There are quite a few hills in upper Coquetdale, but not many have proper big old BA burial cairns on them. Shillhope manages to qualify presumably because of the 360° view, which is superb. Cheviot and Hedgehope are nicely silhouetted to the north, with Windy Gyle and Russel's Cairn to the west, whilst the eastern aspect stretches as far as the mouth of the Coquet, with a nicely silhouetted Simonside just to the south east.
The cairn itself isn't in as bad a condition as I'd imagined it would be. The beacon sangar that has been constructed from the cairn material is clearly visible on the sat images and this usually means everything has been so disturbed it's going to be hard to tell if you're looking at a genuine prehistoric burial monument or not, even before the disturbance resulting from the addition of the inevitable concrete trig pillar. The ones on top of Simonside particularly suffer like this. But Shillhope's cairn is in comparitively OK nick, having a clear kerb around it, best preverved to the NE side.
It's a bit strenuous in places, but the easiest ascent is from the path just behind Barrowburn camping barn, which is also a cracking good place to use as a base if spending a couple of days exploring the area. Somewhere on the route between Barrowburn and the top of Shillhope is the telephoto lens I dropped, so if you're up that way, keep an eye out ;-)
A short distance below Windyhaugh the Coquet has cut for itself a pasage through the solid rock, forming a long deep pool, known as "The Wedder Loup," famous for its big fish, but dangerously near the road that skirts its brink.
The tradition attached to this pool is, that during the later moss-trooping days, when that respectable border profession was on the wane, a "lifter" one night carried off a nice plump wedder from the flock grazing on the slopes of Shillhope Law. The daring sheep-stealer had not proceeded very far ere the loss was discovered. Immediately the owner and his men gave chase.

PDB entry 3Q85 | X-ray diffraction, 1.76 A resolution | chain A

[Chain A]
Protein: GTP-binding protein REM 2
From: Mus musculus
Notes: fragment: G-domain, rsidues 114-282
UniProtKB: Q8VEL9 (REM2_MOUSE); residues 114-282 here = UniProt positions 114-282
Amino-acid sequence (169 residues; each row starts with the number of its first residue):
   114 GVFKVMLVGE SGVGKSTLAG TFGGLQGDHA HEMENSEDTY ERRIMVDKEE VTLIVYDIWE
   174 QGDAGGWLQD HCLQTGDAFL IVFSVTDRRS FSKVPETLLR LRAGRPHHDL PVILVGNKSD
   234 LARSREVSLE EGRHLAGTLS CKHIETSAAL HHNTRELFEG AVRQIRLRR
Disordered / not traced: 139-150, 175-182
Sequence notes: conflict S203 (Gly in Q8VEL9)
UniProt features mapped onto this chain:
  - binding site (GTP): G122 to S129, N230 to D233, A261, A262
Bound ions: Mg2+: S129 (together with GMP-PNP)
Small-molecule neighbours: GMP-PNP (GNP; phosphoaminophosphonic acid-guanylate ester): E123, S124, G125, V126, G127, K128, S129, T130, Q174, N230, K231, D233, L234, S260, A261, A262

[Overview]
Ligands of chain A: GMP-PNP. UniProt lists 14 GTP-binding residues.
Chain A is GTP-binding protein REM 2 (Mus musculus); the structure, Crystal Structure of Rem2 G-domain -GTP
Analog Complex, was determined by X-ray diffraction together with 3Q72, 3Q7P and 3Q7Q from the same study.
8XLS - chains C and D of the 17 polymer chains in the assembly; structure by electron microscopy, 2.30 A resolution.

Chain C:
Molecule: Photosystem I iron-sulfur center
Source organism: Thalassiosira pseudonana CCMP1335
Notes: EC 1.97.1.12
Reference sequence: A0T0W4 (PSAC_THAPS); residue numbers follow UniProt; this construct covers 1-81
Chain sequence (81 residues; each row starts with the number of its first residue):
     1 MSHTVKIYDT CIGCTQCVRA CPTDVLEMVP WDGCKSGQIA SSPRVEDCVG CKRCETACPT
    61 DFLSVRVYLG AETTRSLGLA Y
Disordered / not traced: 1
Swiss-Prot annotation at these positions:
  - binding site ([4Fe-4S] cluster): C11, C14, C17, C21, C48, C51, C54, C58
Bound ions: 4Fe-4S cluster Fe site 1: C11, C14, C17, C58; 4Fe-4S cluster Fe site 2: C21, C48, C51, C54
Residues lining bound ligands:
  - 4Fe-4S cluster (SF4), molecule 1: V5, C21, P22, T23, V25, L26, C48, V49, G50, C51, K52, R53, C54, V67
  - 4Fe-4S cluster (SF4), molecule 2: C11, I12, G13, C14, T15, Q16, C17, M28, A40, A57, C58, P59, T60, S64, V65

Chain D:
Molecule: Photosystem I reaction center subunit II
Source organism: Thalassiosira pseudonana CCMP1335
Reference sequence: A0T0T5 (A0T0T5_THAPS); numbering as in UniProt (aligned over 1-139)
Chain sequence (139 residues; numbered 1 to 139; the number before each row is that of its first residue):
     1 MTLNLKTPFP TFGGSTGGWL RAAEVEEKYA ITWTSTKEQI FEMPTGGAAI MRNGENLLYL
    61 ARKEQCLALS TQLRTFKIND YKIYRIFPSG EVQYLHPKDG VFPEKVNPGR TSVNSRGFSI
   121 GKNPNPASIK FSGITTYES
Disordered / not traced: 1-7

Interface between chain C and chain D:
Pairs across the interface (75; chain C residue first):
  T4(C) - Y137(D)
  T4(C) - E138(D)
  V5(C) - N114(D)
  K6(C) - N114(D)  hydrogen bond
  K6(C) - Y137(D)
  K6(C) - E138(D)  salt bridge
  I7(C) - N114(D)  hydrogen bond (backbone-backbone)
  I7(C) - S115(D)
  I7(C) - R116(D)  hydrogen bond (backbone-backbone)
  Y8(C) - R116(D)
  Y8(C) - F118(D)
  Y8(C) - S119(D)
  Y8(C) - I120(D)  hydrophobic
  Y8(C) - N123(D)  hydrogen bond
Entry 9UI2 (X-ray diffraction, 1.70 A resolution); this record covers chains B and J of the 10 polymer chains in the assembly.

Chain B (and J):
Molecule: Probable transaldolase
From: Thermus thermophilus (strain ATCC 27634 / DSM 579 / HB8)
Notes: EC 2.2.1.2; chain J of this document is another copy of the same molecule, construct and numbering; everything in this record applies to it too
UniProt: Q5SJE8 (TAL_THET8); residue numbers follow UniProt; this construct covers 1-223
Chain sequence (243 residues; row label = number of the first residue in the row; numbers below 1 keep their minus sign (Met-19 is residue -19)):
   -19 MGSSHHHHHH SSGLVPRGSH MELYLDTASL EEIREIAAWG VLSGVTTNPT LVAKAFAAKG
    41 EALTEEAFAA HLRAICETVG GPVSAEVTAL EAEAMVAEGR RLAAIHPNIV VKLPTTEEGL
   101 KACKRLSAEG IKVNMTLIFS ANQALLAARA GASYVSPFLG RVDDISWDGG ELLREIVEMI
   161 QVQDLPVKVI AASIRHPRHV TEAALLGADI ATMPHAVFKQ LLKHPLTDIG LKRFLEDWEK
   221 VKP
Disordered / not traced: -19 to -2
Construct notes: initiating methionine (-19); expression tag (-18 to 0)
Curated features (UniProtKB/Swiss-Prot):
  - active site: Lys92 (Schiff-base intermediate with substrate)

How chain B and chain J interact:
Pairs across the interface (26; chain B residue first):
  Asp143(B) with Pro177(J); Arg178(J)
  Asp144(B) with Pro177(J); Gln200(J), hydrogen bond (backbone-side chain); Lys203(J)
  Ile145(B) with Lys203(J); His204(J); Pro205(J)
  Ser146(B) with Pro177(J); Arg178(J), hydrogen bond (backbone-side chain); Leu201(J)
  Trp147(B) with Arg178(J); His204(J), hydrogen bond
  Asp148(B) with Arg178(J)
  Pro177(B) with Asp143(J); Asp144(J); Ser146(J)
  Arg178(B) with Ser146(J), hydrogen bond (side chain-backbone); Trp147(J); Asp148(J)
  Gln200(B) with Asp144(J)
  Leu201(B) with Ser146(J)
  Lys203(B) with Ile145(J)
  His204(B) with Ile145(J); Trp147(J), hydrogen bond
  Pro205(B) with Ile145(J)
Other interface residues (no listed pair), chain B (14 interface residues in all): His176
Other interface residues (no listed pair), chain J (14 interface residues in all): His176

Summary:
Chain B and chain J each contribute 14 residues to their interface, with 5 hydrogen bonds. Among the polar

The "Hot Trod" proved short but decisive. Handicapped by the wedder tied round his neck, hill fashion, he was run to bay at this particular spot. To leap the chasm was his only chance of escape; therefore all was risked in one desperate bound. His feet touched the opposite bank; he clutched and struggled, but in vain - the wedder around his neck proved a very millstone to the fugitive, dragging him with his ill-gotten booty backwards into the murky depths of the pool below. Since then its name has been "The Wedder Loup."
Nah not hugely megalithic, other than the sheep came from Shillhope Law. But the story is one attached to a number of 'hangman's stones' across the country, where the struggling be-shouldered sheep (being balanced on a stone) pulls its thief to a similar doom. It's called 'Wedder Leap' on the modern map.
From 'Upper Coquetdale, Northumberland: its history, traditions, folk-lore and scenery', by D D Dixon, 1903.